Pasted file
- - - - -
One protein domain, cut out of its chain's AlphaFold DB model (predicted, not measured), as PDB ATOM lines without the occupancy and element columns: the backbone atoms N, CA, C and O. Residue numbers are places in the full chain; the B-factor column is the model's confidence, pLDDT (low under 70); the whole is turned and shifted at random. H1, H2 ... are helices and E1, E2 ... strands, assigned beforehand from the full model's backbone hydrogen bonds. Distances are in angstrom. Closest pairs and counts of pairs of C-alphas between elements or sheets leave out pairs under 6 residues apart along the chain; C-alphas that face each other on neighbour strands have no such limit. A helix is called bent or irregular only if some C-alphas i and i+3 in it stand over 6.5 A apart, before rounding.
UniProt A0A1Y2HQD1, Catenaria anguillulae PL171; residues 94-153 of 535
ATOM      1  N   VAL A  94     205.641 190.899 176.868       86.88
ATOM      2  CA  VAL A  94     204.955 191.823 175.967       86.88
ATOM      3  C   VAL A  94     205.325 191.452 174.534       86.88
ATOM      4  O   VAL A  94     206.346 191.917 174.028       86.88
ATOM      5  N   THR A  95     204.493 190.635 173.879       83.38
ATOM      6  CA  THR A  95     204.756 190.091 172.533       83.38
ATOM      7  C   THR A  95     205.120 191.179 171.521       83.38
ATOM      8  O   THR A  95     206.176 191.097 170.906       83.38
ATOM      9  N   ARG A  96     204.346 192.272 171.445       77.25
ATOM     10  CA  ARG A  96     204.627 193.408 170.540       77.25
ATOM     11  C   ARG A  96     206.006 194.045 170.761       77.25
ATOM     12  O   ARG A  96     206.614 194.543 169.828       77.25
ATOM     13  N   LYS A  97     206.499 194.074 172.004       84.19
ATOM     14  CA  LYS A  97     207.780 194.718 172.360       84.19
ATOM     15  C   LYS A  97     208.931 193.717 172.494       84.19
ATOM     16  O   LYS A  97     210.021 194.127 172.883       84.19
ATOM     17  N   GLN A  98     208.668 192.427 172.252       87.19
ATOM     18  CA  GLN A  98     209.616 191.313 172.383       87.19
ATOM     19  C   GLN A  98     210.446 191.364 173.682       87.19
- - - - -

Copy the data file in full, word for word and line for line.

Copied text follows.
One protein domain, cut out of its chain's AlphaFold DB model (predicted, not measured), as PDB ATOM lines without the occupancy and element columns: the backbone atoms N, CA, C and O. Residue numbers are places in the full chain; the B-factor column is the model's confidence, pLDDT (low under 70); the whole is turned and shifted at random. H1, H2 ... are helices and E1, E2 ... strands, assigned beforehand from the full model's backbone hydrogen bonds. Distances are in angstrom. Closest pairs and counts of pairs of C-alphas between elements or sheets leave out pairs under 6 residues apart along the chain; C-alphas that face each other on neighbour strands have no such limit. A helix is called bent or irregular only if some C-alphas i and i+3 in it stand over 6.5 A apart, before rounding.
UniProt A0A1Y2HQD1, Catenaria anguillulae PL171; residues 94-153 of 535
ATOM      1  N   VAL A  94     205.641 190.899 176.868       86.88
ATOM      2  CA  VAL A  94     204.955 191.823 175.967       86.88
ATOM      3  C   VAL A  94     205.325 191.452 174.534       86.88
ATOM      4  O   VAL A  94     206.346 191.917 174.028       86.88
ATOM      5  N   THR A  95     204.493 190.635 173.879       83.38
ATOM      6  CA  THR A  95     204.756 190.091 172.533       83.38
ATOM      7  C   THR A  95     205.120 191.179 171.521       83.38
ATOM      8  O   THR A  95     206.176 191.097 170.906       83.38
ATOM      9  N   ARG A  96     204.346 192.272 171.445       77.25
ATOM     10  CA  ARG A  96     204.627 193.408 170.540       77.25
ATOM     11  C   ARG A  96     206.006 194.045 170.761       77.25
ATOM     12  O   ARG A  96     206.614 194.543 169.828       77.25
ATOM     13  N   LYS A  97     206.499 194.074 172.004       84.19
ATOM     14  CA  LYS A  97     207.780 194.718 172.360       84.19
ATOM     15  C   LYS A  97     208.931 193.717 172.494       84.19
ATOM     16  O   LYS A  97     210.021 194.127 172.883       84.19
ATOM     17  N   GLN A  98     208.668 192.427 172.252       87.19
ATOM     18  CA  GLN A  98     209.616 191.313 172.383       87.19
ATOM     19  C   GLN A  98     210.446 191.364 173.682       87.19